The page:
By WPRO News
Rhode Island Department of Transportation Director Peter Alviti reiterated on Thursday that a lawsuit over the RhodeWorks truck tolling program was expected. However, he maintains that the state’s taxpayers and those who register their cars here have been paying disproportionately more for road repairs than trucking companies.
“Our contention is that they pay these tolls up and down the eastern seaboard everywhere else,” he told WPRO’s Gene Valicenti. “For decades, these large tractor trailer companies have been getting a free ride across the state highways in Rhode Island. They’ve been paying nothing.”
The American and Rhode Island Trucking Associations sued RIDOT over the tolls this week, asking a federal court to rule the “truck-only toll scheme” unconstitutional. They argued the toll program “discriminates against interstate trucking companies and impedes the flow of interstate commerce.”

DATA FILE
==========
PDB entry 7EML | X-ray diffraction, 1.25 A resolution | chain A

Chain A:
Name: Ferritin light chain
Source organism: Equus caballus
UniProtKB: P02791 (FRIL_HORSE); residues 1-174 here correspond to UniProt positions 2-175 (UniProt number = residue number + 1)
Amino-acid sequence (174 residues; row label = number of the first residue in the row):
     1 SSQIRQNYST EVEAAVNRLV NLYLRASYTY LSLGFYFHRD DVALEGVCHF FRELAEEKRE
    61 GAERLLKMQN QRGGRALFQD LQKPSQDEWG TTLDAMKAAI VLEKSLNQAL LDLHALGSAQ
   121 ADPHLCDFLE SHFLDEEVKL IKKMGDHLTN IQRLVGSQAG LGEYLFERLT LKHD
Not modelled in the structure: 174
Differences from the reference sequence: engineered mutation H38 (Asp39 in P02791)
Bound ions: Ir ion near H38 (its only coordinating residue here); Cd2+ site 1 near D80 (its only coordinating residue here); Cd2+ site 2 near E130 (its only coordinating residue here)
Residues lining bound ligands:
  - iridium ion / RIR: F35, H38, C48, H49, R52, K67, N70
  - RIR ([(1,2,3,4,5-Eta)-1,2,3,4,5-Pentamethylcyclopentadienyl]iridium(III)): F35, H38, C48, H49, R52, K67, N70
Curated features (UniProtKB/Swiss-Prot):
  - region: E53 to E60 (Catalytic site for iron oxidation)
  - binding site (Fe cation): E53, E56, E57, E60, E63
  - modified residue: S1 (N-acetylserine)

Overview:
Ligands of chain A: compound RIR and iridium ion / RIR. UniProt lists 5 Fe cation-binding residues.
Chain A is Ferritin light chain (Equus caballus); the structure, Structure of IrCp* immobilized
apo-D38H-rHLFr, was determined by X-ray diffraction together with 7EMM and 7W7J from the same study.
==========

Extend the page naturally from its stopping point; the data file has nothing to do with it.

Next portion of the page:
The lawsuit was filed in Providence federal court by Virginia-based American Trucking Associations and claims Rhode Island Department of Transportation tolls violate the Commerce Clause of the U.S. Constitution.The Associations, along with Cumberland Farms Inc., M&M Transport Services Inc. and New England Motor Freight, are asking for an injunction to stop the tolls and repayment of legal fees.
Alviti also tells Valicenti there’s no evidence that big rigs are using local roads to skirt the first two tolling locations. He says the state is moving forward with developing 10 additional gantry locations.
RIDOT has posted solicitation for public comment on those new locations for toll gantries “on I-95, I-195, I-295, US Route 6, and RI Route 146 in Warwick, Providence, Pawtucket, Cranston, Johnston, Cumberland, East Providence, Lincoln, and North Smithfield.” The public hearings will be held at 6 pm on July 27 at three different locations: Toll Gate High School in Warwick, Mount Pleasant High School in Providence, and Central Falls High School.